Improving Ultrasound Detection of Uterine Adenomyosis Through Computational Texture Analysis

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The purpose of our study was to determine if a textural analysis metric can be implemented to improve diagnosis of adenomyosis by ultrasound.

We retrospectively identified 38 patients with a magnetic resonance imaging (MRI) diagnosis of uterine adenomyosis that also had a pelvic ultrasound within 6 months. We also identified 50 normal pelvic ultrasound examinations confirmed by a normal pelvic MRI within 6 months as a control group. A region of interest (ROI) was subsequently placed on the study population ultrasound image corresponding to the area of adenomyosis on MRI. An ROI was placed in the area of the junctional zone in the normal controls. The abnormal and normal ROIs were then compared against trained normal and abnormal distributions to determine the success rate, sensitivity, specificity, and negative and positive predictive values of our computer metric. The ultrasound reports performed before MRI were also reviewed to determine the radiologist correct/incorrect interpretation rate for comparison with our textural analysis metric.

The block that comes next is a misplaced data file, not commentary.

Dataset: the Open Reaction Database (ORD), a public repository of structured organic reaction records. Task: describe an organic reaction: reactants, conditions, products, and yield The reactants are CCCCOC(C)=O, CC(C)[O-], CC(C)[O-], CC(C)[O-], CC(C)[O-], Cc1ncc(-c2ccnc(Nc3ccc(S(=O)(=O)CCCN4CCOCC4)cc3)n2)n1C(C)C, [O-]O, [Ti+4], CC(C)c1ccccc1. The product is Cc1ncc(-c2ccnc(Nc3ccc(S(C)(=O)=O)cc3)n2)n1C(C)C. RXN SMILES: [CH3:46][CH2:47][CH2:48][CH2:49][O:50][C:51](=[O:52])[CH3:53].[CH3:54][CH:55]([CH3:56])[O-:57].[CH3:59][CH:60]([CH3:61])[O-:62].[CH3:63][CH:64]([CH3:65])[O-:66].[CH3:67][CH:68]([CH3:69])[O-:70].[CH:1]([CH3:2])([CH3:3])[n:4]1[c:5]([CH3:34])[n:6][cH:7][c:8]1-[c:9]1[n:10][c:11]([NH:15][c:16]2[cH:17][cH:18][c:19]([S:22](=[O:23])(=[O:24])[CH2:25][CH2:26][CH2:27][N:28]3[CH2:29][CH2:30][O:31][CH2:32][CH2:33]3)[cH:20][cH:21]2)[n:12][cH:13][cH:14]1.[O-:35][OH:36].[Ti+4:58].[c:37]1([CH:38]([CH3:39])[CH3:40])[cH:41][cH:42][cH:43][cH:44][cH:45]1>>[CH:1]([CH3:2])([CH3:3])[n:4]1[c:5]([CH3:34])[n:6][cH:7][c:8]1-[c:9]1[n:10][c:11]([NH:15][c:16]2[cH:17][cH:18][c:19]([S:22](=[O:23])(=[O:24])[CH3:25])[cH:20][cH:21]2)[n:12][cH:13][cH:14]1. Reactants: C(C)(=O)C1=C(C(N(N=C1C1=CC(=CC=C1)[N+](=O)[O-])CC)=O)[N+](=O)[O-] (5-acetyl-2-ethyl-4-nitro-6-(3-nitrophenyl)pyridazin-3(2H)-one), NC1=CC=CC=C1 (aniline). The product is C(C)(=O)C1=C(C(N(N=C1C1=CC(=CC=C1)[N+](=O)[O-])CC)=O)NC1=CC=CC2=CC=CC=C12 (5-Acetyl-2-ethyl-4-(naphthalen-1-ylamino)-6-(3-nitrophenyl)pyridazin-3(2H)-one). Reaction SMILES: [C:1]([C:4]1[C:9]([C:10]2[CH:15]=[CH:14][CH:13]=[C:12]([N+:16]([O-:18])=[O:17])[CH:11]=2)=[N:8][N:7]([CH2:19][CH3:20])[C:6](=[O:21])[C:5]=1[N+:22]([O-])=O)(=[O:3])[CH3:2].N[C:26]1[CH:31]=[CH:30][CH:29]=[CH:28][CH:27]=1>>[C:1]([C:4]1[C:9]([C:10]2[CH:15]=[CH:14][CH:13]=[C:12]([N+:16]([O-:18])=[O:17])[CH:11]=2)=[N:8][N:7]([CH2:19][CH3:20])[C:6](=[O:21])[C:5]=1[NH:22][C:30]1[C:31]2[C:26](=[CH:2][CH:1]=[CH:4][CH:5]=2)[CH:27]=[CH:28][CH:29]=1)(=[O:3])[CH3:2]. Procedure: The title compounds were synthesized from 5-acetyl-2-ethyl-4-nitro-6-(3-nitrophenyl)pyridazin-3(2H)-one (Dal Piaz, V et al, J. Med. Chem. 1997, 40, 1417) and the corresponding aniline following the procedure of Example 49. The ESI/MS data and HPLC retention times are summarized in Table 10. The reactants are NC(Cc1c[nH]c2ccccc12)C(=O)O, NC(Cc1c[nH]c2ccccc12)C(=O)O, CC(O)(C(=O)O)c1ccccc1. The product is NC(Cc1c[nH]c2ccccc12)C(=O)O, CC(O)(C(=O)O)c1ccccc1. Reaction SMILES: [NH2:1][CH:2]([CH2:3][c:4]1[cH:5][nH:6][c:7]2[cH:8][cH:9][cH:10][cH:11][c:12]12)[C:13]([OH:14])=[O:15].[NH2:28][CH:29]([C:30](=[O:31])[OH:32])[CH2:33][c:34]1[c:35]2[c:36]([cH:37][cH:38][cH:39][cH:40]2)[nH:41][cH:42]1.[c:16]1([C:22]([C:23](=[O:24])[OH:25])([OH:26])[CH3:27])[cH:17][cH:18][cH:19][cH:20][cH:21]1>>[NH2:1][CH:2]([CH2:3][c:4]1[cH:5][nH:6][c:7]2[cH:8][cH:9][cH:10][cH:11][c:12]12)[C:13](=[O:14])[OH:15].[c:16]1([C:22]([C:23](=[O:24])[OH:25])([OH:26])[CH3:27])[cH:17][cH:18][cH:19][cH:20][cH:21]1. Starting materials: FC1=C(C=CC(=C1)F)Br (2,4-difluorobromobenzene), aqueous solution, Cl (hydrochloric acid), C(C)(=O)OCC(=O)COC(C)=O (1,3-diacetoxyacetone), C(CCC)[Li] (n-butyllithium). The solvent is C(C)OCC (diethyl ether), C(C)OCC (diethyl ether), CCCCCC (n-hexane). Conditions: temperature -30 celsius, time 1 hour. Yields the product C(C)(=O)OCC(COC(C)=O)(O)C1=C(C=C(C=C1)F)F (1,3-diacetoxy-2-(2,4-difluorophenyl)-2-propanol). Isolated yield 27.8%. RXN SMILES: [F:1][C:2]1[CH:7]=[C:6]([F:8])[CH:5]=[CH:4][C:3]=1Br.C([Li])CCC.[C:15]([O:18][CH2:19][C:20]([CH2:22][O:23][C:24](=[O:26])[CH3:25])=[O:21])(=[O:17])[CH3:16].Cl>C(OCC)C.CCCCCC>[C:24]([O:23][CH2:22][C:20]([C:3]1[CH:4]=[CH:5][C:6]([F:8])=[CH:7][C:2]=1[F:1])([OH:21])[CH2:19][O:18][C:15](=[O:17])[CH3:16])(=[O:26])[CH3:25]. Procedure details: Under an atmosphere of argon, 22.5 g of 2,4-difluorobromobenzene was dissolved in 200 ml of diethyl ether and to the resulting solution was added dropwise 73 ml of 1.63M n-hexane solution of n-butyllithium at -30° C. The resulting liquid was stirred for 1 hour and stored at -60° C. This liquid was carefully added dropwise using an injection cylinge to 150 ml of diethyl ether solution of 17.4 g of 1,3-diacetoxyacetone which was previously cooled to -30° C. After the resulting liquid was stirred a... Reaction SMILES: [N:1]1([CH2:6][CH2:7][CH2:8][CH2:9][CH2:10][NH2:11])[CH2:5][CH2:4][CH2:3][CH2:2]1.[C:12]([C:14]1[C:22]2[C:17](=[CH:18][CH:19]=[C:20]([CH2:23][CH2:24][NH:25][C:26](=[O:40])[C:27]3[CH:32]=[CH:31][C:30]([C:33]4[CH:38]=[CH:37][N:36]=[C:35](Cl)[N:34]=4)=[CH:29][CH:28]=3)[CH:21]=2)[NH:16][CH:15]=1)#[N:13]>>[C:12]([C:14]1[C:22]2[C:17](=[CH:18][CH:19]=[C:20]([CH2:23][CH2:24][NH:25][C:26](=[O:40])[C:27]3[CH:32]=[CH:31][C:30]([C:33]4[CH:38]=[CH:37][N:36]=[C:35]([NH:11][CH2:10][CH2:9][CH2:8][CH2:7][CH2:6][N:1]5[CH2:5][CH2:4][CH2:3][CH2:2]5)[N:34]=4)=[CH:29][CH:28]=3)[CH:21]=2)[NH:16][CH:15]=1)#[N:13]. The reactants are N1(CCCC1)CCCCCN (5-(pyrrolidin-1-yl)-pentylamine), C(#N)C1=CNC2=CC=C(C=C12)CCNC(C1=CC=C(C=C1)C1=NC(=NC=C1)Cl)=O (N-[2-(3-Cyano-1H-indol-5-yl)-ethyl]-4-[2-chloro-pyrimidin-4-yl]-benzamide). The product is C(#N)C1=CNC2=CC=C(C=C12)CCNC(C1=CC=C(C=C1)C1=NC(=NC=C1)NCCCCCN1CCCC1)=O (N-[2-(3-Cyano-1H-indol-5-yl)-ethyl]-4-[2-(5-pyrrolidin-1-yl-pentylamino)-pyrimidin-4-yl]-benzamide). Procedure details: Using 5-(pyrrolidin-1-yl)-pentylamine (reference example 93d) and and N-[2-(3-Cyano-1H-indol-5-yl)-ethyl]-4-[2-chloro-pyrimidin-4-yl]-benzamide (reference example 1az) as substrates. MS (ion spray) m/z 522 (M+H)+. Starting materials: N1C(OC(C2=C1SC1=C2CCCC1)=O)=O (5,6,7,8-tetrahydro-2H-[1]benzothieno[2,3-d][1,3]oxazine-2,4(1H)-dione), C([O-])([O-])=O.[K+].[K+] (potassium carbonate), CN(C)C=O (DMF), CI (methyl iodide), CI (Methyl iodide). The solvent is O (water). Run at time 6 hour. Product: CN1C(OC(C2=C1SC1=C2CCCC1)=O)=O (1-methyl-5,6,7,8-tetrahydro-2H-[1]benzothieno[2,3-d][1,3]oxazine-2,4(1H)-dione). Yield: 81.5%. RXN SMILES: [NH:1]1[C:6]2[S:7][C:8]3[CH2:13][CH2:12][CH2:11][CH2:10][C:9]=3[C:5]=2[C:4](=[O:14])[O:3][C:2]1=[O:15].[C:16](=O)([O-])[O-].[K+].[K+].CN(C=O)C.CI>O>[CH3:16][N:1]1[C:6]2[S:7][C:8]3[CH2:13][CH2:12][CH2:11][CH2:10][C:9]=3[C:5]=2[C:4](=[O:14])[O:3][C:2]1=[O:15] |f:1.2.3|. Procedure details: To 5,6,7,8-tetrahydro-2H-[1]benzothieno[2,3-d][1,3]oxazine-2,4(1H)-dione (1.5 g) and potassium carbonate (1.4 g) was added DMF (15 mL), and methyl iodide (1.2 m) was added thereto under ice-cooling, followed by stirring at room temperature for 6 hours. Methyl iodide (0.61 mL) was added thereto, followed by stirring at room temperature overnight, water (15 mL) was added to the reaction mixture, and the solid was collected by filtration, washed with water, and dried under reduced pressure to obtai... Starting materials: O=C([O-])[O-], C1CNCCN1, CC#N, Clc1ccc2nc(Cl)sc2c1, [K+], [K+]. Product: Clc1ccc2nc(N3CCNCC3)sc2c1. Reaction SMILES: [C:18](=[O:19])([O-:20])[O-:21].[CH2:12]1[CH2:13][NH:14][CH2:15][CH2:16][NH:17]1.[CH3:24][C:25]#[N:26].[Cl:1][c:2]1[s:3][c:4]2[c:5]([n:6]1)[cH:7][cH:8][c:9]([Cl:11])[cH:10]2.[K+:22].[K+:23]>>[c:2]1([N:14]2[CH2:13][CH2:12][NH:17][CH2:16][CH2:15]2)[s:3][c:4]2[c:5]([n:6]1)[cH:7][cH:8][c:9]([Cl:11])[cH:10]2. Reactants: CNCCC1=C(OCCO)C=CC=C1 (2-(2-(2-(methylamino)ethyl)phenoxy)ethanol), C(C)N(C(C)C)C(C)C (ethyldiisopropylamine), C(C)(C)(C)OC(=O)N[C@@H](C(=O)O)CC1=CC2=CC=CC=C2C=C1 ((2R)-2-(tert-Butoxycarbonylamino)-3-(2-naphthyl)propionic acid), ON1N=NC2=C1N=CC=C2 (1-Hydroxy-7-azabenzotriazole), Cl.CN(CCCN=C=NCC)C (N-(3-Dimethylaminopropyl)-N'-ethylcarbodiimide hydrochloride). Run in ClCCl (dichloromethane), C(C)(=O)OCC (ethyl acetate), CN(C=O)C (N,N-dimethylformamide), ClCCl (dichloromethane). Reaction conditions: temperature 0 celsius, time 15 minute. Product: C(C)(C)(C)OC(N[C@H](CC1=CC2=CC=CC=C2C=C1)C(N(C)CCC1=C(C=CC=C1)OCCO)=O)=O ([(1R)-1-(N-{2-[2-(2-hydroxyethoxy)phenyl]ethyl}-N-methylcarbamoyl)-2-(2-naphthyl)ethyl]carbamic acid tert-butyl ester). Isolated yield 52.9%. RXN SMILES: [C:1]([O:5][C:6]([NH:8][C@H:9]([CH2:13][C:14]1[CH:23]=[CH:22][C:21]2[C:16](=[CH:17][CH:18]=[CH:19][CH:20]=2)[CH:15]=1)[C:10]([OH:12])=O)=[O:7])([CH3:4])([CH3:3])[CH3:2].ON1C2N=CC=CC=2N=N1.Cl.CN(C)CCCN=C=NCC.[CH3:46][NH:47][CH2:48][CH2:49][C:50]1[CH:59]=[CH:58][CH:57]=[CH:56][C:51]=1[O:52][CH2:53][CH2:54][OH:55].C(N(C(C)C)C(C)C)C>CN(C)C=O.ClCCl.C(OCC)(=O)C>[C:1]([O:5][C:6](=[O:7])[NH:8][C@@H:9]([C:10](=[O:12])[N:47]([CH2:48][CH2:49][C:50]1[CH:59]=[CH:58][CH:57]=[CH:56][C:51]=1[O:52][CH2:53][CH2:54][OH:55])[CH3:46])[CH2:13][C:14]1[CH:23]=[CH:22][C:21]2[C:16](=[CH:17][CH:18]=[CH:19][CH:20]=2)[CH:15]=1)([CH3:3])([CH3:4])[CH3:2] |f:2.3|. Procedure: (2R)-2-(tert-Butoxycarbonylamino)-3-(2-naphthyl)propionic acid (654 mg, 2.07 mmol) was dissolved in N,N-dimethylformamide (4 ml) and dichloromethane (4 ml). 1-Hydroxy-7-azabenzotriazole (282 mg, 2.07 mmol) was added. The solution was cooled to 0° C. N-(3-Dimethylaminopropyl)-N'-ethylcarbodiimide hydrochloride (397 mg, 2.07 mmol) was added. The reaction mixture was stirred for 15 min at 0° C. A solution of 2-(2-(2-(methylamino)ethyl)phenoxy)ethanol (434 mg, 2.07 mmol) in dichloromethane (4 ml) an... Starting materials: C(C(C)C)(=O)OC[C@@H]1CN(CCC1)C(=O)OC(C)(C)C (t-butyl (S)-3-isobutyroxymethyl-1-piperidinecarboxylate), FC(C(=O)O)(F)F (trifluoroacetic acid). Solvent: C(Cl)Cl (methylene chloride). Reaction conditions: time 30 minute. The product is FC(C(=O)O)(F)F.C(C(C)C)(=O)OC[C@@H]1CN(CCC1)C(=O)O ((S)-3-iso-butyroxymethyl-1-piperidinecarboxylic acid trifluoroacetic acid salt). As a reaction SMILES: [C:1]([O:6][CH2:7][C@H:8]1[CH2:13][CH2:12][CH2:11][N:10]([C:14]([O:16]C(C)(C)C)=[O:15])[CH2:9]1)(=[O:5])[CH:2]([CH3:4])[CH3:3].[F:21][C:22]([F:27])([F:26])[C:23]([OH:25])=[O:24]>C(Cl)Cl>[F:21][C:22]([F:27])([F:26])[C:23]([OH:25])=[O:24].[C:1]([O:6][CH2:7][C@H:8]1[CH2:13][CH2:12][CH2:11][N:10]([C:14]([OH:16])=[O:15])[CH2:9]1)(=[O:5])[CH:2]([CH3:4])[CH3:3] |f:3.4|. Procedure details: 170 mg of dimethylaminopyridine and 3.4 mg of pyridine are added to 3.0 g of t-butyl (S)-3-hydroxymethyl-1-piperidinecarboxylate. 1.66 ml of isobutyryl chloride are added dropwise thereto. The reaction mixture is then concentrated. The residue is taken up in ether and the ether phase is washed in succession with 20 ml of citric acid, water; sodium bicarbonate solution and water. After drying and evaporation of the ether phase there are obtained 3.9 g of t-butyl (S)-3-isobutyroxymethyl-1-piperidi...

Using a training population of 50 normal ultrasound examinations (confirmed with a normal MRI) and 38 abnormal ultrasound examinations (MRI confirmed adenomyosis), we had an overall 75% (66/88 accurately diagnosed) success rate with a sensitivity, specificity, and negative and positive predictive values of 70%, 79%, 73%, and 76%, respectively (P < .0001). The sensitivity and false-negative rate of the initial ultrasound interpretation were 26% (10/38) and 74% (28/38), respectively.

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